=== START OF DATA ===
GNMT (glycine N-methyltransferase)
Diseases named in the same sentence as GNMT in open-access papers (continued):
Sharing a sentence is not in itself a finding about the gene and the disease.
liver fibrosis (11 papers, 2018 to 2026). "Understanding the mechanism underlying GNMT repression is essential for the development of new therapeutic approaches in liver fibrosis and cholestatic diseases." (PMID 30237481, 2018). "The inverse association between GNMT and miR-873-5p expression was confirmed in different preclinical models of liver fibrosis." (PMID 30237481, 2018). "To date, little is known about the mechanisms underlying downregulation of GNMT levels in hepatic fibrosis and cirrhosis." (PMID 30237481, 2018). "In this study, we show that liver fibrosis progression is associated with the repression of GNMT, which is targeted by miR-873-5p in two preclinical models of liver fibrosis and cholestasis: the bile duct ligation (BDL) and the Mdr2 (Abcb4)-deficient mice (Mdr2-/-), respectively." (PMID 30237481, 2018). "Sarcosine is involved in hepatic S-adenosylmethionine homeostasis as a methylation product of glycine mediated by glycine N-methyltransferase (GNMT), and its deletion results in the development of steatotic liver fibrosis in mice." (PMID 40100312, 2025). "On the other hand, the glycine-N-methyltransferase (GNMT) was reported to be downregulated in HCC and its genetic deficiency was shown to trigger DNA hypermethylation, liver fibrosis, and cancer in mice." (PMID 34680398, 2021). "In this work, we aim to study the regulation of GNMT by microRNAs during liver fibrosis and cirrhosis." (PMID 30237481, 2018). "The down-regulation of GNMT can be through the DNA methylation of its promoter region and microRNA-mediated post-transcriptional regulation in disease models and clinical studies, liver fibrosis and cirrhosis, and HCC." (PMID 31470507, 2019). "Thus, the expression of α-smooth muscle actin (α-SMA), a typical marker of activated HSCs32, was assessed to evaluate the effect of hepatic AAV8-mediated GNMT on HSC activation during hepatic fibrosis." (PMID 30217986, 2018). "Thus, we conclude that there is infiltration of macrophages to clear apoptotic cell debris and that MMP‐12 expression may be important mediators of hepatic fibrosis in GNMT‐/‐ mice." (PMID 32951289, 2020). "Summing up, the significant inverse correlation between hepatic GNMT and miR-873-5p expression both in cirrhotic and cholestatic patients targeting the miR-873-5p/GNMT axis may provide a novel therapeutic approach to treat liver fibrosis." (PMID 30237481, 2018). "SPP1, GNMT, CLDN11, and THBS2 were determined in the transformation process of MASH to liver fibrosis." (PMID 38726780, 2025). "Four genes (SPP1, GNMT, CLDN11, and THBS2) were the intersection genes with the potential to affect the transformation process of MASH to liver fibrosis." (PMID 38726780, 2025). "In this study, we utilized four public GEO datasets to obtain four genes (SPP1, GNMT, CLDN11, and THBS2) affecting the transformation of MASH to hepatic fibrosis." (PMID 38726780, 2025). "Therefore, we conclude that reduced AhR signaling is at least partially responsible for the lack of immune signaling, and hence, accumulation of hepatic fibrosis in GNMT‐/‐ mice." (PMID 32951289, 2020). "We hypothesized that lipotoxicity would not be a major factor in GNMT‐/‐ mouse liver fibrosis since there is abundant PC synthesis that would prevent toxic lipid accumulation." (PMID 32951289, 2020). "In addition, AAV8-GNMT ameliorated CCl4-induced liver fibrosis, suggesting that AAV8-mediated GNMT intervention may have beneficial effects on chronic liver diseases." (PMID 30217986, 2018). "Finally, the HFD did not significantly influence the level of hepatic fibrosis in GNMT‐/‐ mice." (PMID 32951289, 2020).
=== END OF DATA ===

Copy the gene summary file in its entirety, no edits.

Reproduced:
GNMT (glycine N-methyltransferase)
Diseases named in the same sentence as GNMT in open-access papers (continued):
Sharing a sentence is not in itself a finding about the gene and the disease.
liver fibrosis (11 papers, 2018 to 2026). "Understanding the mechanism underlying GNMT repression is essential for the development of new therapeutic approaches in liver fibrosis and cholestatic diseases." (PMID 30237481, 2018). "The inverse association between GNMT and miR-873-5p expression was confirmed in different preclinical models of liver fibrosis." (PMID 30237481, 2018). "To date, little is known about the mechanisms underlying downregulation of GNMT levels in hepatic fibrosis and cirrhosis." (PMID 30237481, 2018). "In this study, we show that liver fibrosis progression is associated with the repression of GNMT, which is targeted by miR-873-5p in two preclinical models of liver fibrosis and cholestasis: the bile duct ligation (BDL) and the Mdr2 (Abcb4)-deficient mice (Mdr2-/-), respectively." (PMID 30237481, 2018). "Sarcosine is involved in hepatic S-adenosylmethionine homeostasis as a methylation product of glycine mediated by glycine N-methyltransferase (GNMT), and its deletion results in the development of steatotic liver fibrosis in mice." (PMID 40100312, 2025). "On the other hand, the glycine-N-methyltransferase (GNMT) was reported to be downregulated in HCC and its genetic deficiency was shown to trigger DNA hypermethylation, liver fibrosis, and cancer in mice." (PMID 34680398, 2021). "In this work, we aim to study the regulation of GNMT by microRNAs during liver fibrosis and cirrhosis." (PMID 30237481, 2018). "The down-regulation of GNMT can be through the DNA methylation of its promoter region and microRNA-mediated post-transcriptional regulation in disease models and clinical studies, liver fibrosis and cirrhosis, and HCC." (PMID 31470507, 2019). "Thus, the expression of α-smooth muscle actin (α-SMA), a typical marker of activated HSCs32, was assessed to evaluate the effect of hepatic AAV8-mediated GNMT on HSC activation during hepatic fibrosis." (PMID 30217986, 2018). "Thus, we conclude that there is infiltration of macrophages to clear apoptotic cell debris and that MMP‐12 expression may be important mediators of hepatic fibrosis in GNMT‐/‐ mice." (PMID 32951289, 2020). "Summing up, the significant inverse correlation between hepatic GNMT and miR-873-5p expression both in cirrhotic and cholestatic patients targeting the miR-873-5p/GNMT axis may provide a novel therapeutic approach to treat liver fibrosis." (PMID 30237481, 2018). "SPP1, GNMT, CLDN11, and THBS2 were determined in the transformation process of MASH to liver fibrosis." (PMID 38726780, 2025). "Four genes (SPP1, GNMT, CLDN11, and THBS2) were the intersection genes with the potential to affect the transformation process of MASH to liver fibrosis." (PMID 38726780, 2025). "In this study, we utilized four public GEO datasets to obtain four genes (SPP1, GNMT, CLDN11, and THBS2) affecting the transformation of MASH to hepatic fibrosis." (PMID 38726780, 2025). "Therefore, we conclude that reduced AhR signaling is at least partially responsible for the lack of immune signaling, and hence, accumulation of hepatic fibrosis in GNMT‐/‐ mice." (PMID 32951289, 2020). "We hypothesized that lipotoxicity would not be a major factor in GNMT‐/‐ mouse liver fibrosis since there is abundant PC synthesis that would prevent toxic lipid accumulation." (PMID 32951289, 2020). "In addition, AAV8-GNMT ameliorated CCl4-induced liver fibrosis, suggesting that AAV8-mediated GNMT intervention may have beneficial effects on chronic liver diseases." (PMID 30217986, 2018). "Finally, the HFD did not significantly influence the level of hepatic fibrosis in GNMT‐/‐ mice." (PMID 32951289, 2020).